Socrates Tzartos, professor of biochemistry at the Hellenic Pasteur Institute in Athens, Greece, was awarded an MDA research grant totaling $345,033 over a period of three years to develop diagnostic tools for diagnosis of the low-density lipoprotein receptor-related protein 4 (LRP4) form of myasthenia gravis (MG).
MG is an autoimmune disease in which the body’s immune system targets proteins located at the neuromuscular junction, causing weakness. In most patients, the target is the acetylcholine receptor, and in others it is muscle-specific kinase. But 10 percent of MG patients do not have either of these forms, and are said to have seronegative MG (SN-MG). “SN-MG presents a serious gap in MG diagnosis and understanding,” says Tzartos.
Recently, antibodies against LRP4, another protein found at the neuromuscular junction, have been found in some SN-MG patients, and evidence suggests this may be another cause of disease. However, there is not yet a reliable, clinically practical test available for the routine diagnosis of LRP4-MG. Tzartos will be developing such a test by making the protein in animals, purifying it, and comparing a range of assays for their ability to detect the protein. He then plans to test a large number of SN-MG patients to determine the true prevalence of LRP4-MG among this group. Finally, he will explore the pathologic mechanisms at work in LRP4-MG in animal models.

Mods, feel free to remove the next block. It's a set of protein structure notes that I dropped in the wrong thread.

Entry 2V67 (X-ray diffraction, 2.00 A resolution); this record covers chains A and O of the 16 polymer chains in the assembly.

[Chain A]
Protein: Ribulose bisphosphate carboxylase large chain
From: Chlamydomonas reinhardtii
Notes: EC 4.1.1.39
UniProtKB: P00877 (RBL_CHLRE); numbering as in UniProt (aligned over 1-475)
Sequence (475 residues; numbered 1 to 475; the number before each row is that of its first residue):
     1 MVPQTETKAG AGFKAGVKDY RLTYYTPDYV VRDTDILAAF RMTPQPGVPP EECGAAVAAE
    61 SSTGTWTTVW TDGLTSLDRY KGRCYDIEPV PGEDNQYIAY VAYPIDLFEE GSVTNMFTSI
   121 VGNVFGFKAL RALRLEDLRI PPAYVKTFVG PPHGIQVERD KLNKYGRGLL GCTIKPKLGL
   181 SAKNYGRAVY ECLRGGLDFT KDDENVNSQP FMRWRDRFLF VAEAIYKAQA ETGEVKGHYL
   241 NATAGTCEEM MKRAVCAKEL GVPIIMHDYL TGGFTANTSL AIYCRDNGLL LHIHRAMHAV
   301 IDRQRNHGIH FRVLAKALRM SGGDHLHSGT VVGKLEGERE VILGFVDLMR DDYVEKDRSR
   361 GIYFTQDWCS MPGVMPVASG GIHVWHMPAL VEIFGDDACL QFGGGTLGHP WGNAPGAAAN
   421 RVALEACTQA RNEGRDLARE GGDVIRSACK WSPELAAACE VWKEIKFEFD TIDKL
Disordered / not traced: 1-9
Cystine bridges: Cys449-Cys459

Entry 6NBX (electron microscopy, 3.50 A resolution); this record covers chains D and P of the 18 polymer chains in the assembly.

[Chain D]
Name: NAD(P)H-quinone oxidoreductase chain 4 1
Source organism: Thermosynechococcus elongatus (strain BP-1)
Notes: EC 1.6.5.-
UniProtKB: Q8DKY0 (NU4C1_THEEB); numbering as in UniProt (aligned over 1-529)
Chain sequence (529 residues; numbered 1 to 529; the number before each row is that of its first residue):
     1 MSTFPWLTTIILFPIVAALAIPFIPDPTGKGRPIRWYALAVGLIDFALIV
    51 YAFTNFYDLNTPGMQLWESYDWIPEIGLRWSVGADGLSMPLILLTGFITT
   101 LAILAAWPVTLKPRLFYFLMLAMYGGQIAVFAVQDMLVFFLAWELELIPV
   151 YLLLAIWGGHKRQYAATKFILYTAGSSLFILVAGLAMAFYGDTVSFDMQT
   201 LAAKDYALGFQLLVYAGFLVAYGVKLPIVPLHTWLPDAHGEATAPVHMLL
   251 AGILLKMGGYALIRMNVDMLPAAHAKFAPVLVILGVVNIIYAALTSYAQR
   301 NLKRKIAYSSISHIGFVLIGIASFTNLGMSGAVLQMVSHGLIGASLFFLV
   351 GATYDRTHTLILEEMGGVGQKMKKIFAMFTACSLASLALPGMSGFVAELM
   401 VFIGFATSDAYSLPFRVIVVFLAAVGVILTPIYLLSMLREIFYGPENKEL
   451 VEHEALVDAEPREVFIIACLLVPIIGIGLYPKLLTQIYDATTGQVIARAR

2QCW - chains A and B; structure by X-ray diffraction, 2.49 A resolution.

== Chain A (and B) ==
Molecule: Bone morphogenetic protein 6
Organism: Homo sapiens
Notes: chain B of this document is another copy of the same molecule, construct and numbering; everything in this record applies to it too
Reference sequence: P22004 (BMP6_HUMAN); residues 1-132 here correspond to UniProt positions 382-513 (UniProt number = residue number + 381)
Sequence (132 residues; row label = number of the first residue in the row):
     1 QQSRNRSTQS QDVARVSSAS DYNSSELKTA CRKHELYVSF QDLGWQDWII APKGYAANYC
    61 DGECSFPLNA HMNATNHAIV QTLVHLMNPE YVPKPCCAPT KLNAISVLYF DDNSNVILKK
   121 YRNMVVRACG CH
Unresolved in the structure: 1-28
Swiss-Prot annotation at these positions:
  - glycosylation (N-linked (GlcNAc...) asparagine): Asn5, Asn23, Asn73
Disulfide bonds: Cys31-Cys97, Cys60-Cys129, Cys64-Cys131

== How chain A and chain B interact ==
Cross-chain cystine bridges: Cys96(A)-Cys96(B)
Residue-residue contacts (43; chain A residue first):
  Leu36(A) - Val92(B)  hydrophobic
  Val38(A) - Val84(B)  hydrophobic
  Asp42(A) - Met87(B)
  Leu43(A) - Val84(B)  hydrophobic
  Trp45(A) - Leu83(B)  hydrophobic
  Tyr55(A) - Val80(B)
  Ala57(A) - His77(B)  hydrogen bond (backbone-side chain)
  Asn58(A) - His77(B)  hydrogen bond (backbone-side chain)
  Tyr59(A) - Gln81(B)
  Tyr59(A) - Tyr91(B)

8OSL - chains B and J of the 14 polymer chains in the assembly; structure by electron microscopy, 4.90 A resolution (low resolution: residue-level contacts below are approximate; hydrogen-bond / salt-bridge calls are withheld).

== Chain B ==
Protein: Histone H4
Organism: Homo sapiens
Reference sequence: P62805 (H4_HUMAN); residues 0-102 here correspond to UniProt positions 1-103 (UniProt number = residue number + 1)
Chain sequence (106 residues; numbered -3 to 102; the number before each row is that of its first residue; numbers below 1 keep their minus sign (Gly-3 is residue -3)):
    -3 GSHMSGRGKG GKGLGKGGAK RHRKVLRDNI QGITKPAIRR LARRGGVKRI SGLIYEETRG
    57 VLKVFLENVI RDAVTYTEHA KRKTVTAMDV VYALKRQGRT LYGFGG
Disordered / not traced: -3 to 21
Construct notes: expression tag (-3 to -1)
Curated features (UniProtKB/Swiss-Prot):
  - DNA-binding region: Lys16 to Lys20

“Since it is known that MG is heterogeneous [varied] in terms of pathophysiology [effects on the body], the outcome of this project is expected to have great impact for this group of MG patients, and provide new insights on the physiology of the neuromuscular junction,” Tzartos says.
Funding for this MDA grant began Feb. 1, 2013.